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GO little plant, to Julia's gentle care,
With many a friendly wish I thee resign:
Tho' lost the genial warmth, the humid air,
In modest gracefulness thou still shalt shine.

What tho' her tender touch too often try'd,
Cause thee to feel a momentary pain;

Beneath so soft a hand when thou hast dy'd,
Her look shall sooth thee into life again.

Go, little plant—in all thy beauty go,

Obey her mandate, droop, but not repine;

And thus obedient, thou shall quickly know
Her sensibility can equal thine.



HOW happy in my native bow'rs,
My youthful days I spent:
Serenely past the fleeting hours,
In mirth and sweet content.

There, urg'd by innocence and love,

I told an am'rous tale,
To her who did its flame approve;

Fair Emma of the vale.

Together oft we rang'd the dell,

And nature's beauties view'd;
Or wand'red on the moss-crown'd hill,

And vows of love renew'd;
Then happiness my mind possess'd,

"Hope told a flatt'ring tale,"
Love lull'd my heart in peace to rest,

For Emma of the Vale.

But now, alas! those days are gone,

For I my bow'rs have left,
And happiness hath from me flown;

And I'm of hope bereft.
Unus'd to live midst pomp and shew,

Where noise and vice prevail,
I long in calmer scenes to dwell,

With Emma of the Vale.




By Mr. William Hanbury.

WHAT tho' the stormy tempests dreadful roar. Sent by chill winter's unrelenting hand; What tho' the raging north, from shore to shore, Spreads desolation o'er the shrivell'd land.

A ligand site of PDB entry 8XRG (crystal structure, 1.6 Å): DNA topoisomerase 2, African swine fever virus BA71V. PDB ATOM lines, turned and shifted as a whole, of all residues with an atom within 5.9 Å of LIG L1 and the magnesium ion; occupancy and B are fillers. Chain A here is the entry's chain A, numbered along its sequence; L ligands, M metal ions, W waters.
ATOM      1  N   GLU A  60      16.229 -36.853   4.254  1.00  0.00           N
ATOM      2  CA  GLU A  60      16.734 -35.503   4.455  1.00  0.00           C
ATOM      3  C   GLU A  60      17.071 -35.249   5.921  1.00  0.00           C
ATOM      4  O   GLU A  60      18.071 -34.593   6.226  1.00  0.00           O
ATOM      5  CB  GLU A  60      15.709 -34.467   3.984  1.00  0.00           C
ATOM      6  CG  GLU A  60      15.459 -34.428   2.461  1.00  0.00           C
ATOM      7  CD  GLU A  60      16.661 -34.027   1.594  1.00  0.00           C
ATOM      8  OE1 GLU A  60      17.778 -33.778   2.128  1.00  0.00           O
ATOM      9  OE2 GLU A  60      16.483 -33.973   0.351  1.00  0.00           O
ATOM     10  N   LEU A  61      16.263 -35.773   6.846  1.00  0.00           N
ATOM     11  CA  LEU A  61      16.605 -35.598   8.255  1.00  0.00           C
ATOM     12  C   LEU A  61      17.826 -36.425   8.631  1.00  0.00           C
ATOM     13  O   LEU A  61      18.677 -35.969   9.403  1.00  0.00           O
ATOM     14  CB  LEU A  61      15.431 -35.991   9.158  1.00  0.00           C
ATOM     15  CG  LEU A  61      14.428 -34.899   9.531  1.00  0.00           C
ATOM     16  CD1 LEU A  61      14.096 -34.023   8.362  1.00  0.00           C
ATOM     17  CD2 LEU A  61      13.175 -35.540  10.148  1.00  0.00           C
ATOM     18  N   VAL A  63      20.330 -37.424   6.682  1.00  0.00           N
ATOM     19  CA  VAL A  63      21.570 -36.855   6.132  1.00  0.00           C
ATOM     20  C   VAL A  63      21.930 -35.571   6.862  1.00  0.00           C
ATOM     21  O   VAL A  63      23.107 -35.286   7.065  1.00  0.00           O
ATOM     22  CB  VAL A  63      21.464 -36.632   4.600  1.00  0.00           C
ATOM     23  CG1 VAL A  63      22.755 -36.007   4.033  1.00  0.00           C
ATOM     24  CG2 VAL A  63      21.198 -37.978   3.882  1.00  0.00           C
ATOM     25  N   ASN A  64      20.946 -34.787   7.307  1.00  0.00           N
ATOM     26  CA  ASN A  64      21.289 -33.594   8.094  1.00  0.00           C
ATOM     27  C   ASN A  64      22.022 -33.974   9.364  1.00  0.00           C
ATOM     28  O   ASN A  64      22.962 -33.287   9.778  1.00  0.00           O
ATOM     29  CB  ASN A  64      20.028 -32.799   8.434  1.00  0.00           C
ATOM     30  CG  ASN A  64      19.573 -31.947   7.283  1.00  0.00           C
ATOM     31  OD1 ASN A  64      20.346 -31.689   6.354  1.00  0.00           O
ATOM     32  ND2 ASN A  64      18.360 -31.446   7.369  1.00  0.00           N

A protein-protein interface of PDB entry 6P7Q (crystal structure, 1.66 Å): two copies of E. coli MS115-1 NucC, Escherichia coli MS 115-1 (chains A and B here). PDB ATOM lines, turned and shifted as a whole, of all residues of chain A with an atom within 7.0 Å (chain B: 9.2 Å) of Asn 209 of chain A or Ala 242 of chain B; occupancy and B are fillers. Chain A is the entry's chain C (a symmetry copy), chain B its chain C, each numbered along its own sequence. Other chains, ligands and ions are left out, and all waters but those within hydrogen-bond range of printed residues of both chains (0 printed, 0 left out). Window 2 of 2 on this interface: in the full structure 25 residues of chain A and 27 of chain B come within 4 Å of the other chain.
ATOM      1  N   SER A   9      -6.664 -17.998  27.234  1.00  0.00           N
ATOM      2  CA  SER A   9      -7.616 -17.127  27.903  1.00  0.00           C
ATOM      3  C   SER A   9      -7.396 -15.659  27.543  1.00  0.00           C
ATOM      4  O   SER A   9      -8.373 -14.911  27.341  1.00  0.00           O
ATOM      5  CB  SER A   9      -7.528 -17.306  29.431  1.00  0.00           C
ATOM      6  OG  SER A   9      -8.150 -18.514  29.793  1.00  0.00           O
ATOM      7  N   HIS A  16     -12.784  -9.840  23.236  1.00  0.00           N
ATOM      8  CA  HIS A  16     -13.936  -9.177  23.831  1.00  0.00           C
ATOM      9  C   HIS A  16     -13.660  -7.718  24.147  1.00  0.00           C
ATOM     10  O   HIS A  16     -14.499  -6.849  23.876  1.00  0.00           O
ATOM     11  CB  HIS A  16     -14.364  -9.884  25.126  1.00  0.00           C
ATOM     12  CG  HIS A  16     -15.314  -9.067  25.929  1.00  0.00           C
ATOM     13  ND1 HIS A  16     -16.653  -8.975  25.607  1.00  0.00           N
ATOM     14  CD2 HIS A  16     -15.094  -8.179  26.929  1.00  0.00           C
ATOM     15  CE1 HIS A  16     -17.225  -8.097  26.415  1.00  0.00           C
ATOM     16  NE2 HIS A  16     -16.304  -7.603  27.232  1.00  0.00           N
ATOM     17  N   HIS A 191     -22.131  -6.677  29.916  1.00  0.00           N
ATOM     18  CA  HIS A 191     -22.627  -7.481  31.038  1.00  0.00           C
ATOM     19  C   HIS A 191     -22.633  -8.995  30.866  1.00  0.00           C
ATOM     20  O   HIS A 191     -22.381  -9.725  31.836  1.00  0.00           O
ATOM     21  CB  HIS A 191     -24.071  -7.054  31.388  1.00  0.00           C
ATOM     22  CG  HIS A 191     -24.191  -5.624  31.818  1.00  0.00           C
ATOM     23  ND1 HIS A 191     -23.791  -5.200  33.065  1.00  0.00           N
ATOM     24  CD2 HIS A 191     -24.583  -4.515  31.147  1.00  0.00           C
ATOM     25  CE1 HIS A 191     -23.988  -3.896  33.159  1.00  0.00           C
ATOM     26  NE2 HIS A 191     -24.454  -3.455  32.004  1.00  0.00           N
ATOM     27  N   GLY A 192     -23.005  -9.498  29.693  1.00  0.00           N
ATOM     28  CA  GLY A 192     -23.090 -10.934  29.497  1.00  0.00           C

Soon cease the wintry storms; and thou, fair spring,
Soon shalt return with beaming glory trown'd,

Soon thy innumerable treasures bring,
And happiness diffuse to all around.

The sun, who late his radiant face conceal'd,
Unwilling still to clear the mazy skies,

For thee, sweet spring, his glories soon shall yield,
For thee, with double radiance soon shall rise.

In ev'ry heart content and joy shall re:gn,

Whilst many a nymph and village hind shall sing,

As with light iooisteps swift they pace the plain, "All hail! thou queen of beauty, fragrant spring 1"


On the two recent Poems of the Farmer's Boy, and Matilda.

WHY does Britannia Thompson's loss deplore?
Why mourns the muse that Cowper is no more f
Their souls, with kindred angels, taste the bliss
In yon bright world, they ne'er could hope in this.
Yet, muse, ah! weep not for the saints above,
For still on earth are vot'ries for thy love i
Fame chides thy tears; she bids thee wake to joy,
And points, exulting, to the " Farmer's Boy."
Each season charms; encreas'd delight supplies i
In ev'ry page sec excellence arise:
In vain she shews where partial beauties shine^,
For magic numbers dwell in ev'ry line;
No more she mourns the poets of her isle,
But greets each rising genius with a smile.
A modest daughter claims her gen'rous care,
In native beauty unadorn'd, yet fair;
She pleads so sweetly her affecting cause,
Matilda gains our pity and applause.
And kind attention while her strains prevail,
Find ample payment in her artless tale.

You, who in honest Giles* an interest take,
Will love Matilda for her virtues sak!e;
In native innocence behold her charms:
(That youth delights, or apathy d:sarms)
O hear her modest accents gently breathe>
(Which deck with beauty the poetic wreathe)